Ontario's Ombudsman says that despite receiving more than 40 complaints in the past two days about Sudbury city council, he will not be investigating them.

Sudbury city council, which had previously referred complaints about closed-door meetings to the provincial office, voted this week to end the relationship. Mayor Marianne Matichuk was the only person to vote in favour of keeping ombudsman Andre Marin on the case.


Ontario Ombudsman Andre Marin. (CBC)

Marin said his office won't be pursuing further investigations regarding Sudbury, but will contact people who have complained about city council and offer to forward them to the new investigator.

"You know, council were not co-operating when we were clearly in the legal right to investigate," Marin said.

"I can't imagine things would be any better," Marin said. "We have better use of our resources than channel it to a city council who has gone rogue."  

City council has decided to hire a private firm, the Local Authority Services, hired through the Association of Municipalities of Ontario to be the new closed door meeting investigator. 

The firm says it will keep the process as transparent as possible, but Sudburians responded quickly to the news by slamming the move on Twitter, internet news sites, and CBC Radio's talkback line.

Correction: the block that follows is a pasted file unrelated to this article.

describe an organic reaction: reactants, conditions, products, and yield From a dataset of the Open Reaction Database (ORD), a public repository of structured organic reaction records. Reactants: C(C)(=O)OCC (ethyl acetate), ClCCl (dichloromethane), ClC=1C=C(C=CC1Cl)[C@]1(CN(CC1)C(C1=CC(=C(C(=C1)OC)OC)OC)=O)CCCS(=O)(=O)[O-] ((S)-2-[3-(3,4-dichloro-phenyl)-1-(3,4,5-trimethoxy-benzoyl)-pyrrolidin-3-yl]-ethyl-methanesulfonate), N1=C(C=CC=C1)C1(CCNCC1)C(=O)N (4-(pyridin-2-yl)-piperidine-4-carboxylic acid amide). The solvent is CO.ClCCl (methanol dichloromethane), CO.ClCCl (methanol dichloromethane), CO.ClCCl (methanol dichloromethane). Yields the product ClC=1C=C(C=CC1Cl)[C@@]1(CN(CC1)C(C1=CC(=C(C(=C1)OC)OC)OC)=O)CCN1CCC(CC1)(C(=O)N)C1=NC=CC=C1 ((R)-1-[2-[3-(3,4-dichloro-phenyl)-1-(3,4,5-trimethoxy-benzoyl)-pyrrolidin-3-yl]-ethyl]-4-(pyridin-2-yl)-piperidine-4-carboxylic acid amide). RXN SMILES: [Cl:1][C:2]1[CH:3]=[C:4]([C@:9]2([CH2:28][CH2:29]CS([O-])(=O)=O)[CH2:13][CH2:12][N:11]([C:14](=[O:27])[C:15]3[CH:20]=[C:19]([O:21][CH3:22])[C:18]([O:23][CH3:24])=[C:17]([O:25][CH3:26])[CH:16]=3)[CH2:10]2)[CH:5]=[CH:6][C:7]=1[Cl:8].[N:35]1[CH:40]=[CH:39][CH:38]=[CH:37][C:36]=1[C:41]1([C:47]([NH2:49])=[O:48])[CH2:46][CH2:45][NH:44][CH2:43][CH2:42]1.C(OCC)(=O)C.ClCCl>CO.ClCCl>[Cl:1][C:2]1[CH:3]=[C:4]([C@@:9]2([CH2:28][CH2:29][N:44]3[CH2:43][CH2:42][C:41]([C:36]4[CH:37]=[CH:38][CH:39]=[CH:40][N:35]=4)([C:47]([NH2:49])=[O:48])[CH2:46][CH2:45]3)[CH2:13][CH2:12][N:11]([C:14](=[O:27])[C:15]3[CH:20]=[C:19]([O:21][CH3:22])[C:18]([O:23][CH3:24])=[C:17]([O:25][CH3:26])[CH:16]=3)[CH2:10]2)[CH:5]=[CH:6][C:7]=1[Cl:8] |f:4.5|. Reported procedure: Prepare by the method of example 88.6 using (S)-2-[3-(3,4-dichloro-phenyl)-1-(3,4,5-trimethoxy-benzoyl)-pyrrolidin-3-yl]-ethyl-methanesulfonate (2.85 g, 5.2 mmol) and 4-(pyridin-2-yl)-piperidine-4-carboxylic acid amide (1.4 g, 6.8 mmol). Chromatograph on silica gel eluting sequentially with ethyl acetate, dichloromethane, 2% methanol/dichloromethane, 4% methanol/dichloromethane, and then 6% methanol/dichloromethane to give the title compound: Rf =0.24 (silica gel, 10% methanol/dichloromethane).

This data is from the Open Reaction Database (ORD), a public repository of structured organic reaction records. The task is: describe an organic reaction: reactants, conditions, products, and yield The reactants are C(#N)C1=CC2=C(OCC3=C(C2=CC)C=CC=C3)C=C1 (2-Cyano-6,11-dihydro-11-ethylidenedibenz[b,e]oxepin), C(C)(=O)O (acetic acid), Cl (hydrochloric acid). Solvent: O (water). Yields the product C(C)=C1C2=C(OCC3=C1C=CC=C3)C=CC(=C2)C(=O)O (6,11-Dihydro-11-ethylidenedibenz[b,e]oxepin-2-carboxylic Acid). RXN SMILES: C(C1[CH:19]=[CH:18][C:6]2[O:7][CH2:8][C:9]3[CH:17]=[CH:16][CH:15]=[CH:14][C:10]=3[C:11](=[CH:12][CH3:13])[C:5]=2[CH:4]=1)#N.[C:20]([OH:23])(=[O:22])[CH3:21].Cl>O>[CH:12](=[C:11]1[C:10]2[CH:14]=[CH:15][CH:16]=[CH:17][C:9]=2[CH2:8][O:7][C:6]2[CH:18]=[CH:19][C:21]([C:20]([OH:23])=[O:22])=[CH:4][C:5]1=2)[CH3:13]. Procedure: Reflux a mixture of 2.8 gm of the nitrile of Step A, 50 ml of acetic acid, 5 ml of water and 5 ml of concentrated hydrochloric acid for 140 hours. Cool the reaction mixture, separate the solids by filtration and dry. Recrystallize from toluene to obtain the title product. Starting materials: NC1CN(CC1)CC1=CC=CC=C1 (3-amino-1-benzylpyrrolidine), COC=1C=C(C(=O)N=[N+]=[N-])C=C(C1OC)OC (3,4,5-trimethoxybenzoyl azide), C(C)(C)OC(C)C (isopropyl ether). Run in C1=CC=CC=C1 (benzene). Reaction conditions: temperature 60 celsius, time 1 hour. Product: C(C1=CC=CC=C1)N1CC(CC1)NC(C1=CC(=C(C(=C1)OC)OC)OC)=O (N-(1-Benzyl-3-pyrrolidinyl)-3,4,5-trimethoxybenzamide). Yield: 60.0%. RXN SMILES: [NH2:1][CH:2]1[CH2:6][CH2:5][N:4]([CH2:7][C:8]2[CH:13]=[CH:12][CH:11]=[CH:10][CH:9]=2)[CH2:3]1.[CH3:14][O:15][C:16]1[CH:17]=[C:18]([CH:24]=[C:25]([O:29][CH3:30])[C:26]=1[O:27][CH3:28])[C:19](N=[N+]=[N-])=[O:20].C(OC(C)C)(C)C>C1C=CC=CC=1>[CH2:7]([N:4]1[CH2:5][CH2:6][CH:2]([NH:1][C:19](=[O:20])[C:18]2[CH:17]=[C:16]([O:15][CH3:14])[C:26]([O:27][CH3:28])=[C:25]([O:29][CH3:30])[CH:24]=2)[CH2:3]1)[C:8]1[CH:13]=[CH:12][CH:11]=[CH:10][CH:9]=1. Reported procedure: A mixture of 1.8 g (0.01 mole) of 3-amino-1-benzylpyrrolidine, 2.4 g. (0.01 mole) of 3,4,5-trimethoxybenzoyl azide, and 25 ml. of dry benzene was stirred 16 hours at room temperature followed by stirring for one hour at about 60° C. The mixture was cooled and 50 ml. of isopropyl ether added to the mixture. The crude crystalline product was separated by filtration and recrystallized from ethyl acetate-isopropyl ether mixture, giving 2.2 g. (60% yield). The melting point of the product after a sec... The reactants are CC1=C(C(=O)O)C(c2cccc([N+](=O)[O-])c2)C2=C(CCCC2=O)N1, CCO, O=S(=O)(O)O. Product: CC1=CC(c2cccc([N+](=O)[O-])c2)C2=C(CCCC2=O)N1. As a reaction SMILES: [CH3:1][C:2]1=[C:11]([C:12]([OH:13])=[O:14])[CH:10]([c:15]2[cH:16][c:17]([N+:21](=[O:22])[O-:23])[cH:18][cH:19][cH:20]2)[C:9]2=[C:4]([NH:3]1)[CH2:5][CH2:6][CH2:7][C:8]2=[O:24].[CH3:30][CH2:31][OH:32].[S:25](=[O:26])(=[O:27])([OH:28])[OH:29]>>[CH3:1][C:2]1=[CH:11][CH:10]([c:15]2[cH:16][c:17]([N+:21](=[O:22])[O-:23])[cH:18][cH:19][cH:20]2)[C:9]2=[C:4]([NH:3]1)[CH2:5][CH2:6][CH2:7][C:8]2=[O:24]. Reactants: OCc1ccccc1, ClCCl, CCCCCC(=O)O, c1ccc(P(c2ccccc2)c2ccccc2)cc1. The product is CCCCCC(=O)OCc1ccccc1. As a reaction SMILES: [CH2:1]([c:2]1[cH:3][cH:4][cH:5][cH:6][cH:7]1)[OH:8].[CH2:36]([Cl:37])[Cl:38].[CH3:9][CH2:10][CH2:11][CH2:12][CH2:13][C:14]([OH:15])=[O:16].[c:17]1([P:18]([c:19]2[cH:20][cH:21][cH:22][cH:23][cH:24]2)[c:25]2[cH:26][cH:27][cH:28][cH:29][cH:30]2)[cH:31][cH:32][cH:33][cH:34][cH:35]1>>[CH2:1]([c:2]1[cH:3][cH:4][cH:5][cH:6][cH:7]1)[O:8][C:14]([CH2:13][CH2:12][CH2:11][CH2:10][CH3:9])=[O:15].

"Council needs to grow up and stop behaving like little children — hurt little children," one caller said.

Some critics point to the fact the firm council wants to hire was founded by Sudbury's former city solicitor, Fred Dean. They have accused council of looking for a soft touch.

No-win political situation

But Nancy Plumridge, who speaks for the new investigating firm, said there is a strict policy against conflicts of interest like that.

"We are trying to be as transparent and open as possible," she said. "And using someone who has worked in that municipality is not the way to go."

University of Western Ontario political scientist Andrew Sancton said this is a no-win political situation for Sudbury’s council. The choice to fire someone hired to be critical of council is one that looks bad in the public eye, he added.

"Citizens tend to side with the critics," Sancton said. "Certainly people who are online are often very critical of what council is doing."

Meanwhile, the Ontario Ombudsman is technically still Sudbury's investigator for the next two weeks until the bylaw can officially be changed.

Who is the new investigating firm?

The Association of Municipalities of Ontario has an affiliated agency called Local Authority Services, which provide a range of different contract services to municipalities, including serving as the closed-door meeting investigator.

Since 2008, all cities and towns in Ontario are required to have an investigator like this.

Local Authority Services facilitates this by contracting out a private firm called Amberley Gavel.

In Sudbury, there has been some criticism of this new investigator, because one of the founders of Amberley Gavel is a man named Fred Dean who for 20 years was Sudbury's city solicitor.

Many critics, including Mayor Marianne Matichuk, suggest this investigator may not be totally impartial and may have a bit of a soft hand with city council, considering this past connection.